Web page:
Medicash’s Gambon says: “The most popular treatments are dental and optical. You see the highest value claims from optical because people will elect, in general, for a more expensive pair of glasses knowing they can claim back the cost. On the dental side, it is not necessarily an elective thing and people only get treatment for what is needed at the time.”
Employers are also using cash plans to tackle issues that could lead to staff absence, such as stress and musculoskeletal disorders. Support includes employee assistance programmes (EAPs), physiotherapy and doctor helplines. Tony Wood, sales and marketing director at Bupa Health and Wellbeing UK, says: “Mental health and musculoskeletal are two of the biggest issues, and employers have been looking for lower-level products in that area.”
A newer trend is using health cash plans to cover PMI excesses. Plans from Simplyhealth and Medicash, for example, allow employers to cover excesses between £100 and £300.
But Engage Mutual’s Castling questions the sustainability of this trend. “One of the trends that has been around this year has certainly been PMI excess underpinning with a cash plan,” he says. “However, I don’t think it is particularly sustainable and I don’t think it will be around for the long term because cash plans were never designed to cater for that.
“Ultimately, someone is being shortchanged and this is likely to be addressed. I suspect PMI providers will be assessing the discounts they award for plans with an excess.”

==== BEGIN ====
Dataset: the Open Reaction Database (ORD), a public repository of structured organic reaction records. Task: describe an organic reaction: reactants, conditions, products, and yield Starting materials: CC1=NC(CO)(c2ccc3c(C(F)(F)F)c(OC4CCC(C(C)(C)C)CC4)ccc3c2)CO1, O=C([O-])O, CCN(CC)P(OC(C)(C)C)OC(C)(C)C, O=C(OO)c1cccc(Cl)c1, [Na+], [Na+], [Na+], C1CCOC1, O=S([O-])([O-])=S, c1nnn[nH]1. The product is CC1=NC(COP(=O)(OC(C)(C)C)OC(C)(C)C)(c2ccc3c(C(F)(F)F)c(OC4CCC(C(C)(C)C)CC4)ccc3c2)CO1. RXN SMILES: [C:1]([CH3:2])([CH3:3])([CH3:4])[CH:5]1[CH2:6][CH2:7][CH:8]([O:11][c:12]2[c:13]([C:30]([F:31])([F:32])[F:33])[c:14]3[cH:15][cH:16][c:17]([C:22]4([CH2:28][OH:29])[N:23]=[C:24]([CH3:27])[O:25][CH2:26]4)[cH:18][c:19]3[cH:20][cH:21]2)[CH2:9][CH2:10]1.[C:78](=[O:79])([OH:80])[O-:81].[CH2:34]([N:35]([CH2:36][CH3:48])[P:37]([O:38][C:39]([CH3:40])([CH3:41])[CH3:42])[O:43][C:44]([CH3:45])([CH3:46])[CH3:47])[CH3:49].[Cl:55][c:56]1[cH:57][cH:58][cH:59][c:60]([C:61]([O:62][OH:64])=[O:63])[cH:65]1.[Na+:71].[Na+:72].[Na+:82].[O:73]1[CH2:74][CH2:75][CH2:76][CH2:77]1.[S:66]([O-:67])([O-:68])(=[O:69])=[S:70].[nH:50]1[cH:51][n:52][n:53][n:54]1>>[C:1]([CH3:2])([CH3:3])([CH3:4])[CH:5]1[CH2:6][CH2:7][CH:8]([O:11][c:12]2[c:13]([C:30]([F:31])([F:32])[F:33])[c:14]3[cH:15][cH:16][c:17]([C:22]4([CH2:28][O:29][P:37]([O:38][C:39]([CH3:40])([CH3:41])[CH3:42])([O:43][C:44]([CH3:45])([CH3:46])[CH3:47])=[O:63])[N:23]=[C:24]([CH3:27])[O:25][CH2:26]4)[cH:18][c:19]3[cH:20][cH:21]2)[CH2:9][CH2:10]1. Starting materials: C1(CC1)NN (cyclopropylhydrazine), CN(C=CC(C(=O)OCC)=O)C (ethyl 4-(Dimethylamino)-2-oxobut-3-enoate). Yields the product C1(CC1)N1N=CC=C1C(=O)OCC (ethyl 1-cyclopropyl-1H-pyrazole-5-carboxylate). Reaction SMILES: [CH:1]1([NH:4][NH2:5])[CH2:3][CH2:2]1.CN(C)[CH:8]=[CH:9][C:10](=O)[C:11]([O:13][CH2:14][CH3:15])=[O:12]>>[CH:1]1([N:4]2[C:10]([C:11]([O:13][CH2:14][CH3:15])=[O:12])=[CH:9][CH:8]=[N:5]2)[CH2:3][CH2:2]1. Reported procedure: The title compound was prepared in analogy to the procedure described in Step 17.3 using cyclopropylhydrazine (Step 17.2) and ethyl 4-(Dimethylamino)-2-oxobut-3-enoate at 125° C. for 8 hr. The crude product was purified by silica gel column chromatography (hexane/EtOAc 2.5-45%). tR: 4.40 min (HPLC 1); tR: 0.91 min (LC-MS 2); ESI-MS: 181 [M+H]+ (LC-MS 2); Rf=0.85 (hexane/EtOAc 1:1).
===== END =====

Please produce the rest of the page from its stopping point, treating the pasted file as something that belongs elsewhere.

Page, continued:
Nevertheless, demand for company-paid plans is predicted to continue to grow, which, according to Laing and Buisson’s report, is because of current low take-up rates and lack of competition from other products. Castling says providers will seek to boost growth by targeting small and medium-sized employers.
Cash plan claims for treatments to combat sickness absence are also expected to rise in 2013. Medicash’s Gambon says: “We have seen a steady increase in claims for complementary therapies, such as physiotherapy. It is down to people’s awareness that they can treat a bad back now, rather than putting it off.”
CASE STUDY: DAISY GROUP
Health cash plan covers PMI excesses
Business communication provider Daisy Group launched a fully-funded health cash plan in August to cover the cost of private medical insurance (PMI) excesses.
This means employees can use the plan to offset the cost of any excesses incurred when claiming on the employer’s PMI policy, which is provided by Bupa.
Rebekah Tapping, group HR director at Daisy Group, says: “One of my frustrations with PMI plans is the hoops you have to jump through to be able to do anything, and it doesn’t really help with prevention. However, a health cash plan helps a lot more if an employee needs to see a physiotherapist or osteopath quickly, for example.”
Daisy’s PMI policy is a result of the consolidation of six PMI policies it held after acquiring 19 businesses in the past two years. Those deals saw the organisation’s workforce grow from around 70 employees to 1,500. The health cash plan, provided by Medicash, is offered to 300 staff, but there are plans to extend it to management, which has access to PMI only.